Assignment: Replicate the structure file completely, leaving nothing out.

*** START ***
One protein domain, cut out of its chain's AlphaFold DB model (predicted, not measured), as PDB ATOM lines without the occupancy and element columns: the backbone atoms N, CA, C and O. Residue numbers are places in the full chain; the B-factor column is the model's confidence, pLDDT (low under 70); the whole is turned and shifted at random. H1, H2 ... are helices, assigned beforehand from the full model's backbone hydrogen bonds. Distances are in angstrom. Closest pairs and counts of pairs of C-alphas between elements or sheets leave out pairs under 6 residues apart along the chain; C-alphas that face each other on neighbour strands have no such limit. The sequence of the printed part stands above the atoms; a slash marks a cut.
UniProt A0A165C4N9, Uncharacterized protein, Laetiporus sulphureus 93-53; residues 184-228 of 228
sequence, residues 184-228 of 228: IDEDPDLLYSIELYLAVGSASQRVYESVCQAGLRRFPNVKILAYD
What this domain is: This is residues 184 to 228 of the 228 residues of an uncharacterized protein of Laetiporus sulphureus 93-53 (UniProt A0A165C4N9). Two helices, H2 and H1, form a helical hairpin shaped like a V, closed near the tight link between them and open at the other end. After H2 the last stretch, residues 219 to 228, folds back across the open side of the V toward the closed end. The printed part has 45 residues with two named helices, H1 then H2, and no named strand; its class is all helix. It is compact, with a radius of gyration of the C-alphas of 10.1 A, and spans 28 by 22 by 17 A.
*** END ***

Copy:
One protein domain, cut out of its chain's AlphaFold DB model (predicted, not measured), as PDB ATOM lines without the occupancy and element columns: the backbone atoms N, CA, C and O. Residue numbers are places in the full chain; the B-factor column is the model's confidence, pLDDT (low under 70); the whole is turned and shifted at random. H1, H2 ... are helices, assigned beforehand from the full model's backbone hydrogen bonds. Distances are in angstrom. Closest pairs and counts of pairs of C-alphas between elements or sheets leave out pairs under 6 residues apart along the chain; C-alphas that face each other on neighbour strands have no such limit. The sequence of the printed part stands above the atoms; a slash marks a cut.
UniProt A0A165C4N9, Uncharacterized protein, Laetiporus sulphureus 93-53; residues 184-228 of 228
sequence, residues 184-228 of 228: IDEDPDLLYSIELYLAVGSASQRVYESVCQAGLRRFPNVKILAYD
What this domain is: This is residues 184 to 228 of the 228 residues of an uncharacterized protein of Laetiporus sulphureus 93-53 (UniProt A0A165C4N9). Two helices, H2 and H1, form a helical hairpin shaped like a V, closed near the tight link between them and open at the other end. After H2 the last stretch, residues 219 to 228, folds back across the open side of the V toward the closed end. The printed part has 45 residues with two named helices, H1 then H2, and no named strand; its class is all helix. It is compact, with a radius of gyration of the C-alphas of 10.1 A, and spans 28 by 22 by 17 A.